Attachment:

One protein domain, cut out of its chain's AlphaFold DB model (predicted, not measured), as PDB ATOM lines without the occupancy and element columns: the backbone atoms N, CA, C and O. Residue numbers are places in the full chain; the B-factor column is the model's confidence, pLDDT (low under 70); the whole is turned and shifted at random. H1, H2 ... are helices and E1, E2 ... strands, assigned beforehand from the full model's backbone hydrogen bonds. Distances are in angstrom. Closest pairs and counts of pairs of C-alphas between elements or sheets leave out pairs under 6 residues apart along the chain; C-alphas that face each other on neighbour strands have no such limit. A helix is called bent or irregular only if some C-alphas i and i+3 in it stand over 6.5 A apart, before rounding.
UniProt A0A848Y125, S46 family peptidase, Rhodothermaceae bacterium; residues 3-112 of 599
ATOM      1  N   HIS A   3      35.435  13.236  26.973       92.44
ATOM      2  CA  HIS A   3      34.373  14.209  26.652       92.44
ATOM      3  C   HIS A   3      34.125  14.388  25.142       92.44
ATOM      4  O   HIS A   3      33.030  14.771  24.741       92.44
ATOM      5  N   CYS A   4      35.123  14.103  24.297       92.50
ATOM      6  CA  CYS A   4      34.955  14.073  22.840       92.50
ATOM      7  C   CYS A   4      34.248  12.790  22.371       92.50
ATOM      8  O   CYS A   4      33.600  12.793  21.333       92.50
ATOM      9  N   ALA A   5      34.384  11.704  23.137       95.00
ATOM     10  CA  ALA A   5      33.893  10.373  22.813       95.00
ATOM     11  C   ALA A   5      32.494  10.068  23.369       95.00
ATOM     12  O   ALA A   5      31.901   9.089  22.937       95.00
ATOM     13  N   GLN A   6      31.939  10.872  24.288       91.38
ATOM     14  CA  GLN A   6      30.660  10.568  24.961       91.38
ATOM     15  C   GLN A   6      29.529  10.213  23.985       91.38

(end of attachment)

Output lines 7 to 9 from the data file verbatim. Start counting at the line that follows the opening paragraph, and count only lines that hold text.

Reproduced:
ATOM      6  CA  CYS A   4      34.955  14.073  22.840       92.50
ATOM      7  C   CYS A   4      34.248  12.790  22.371       92.50
ATOM      8  O   CYS A   4      33.600  12.793  21.333       92.50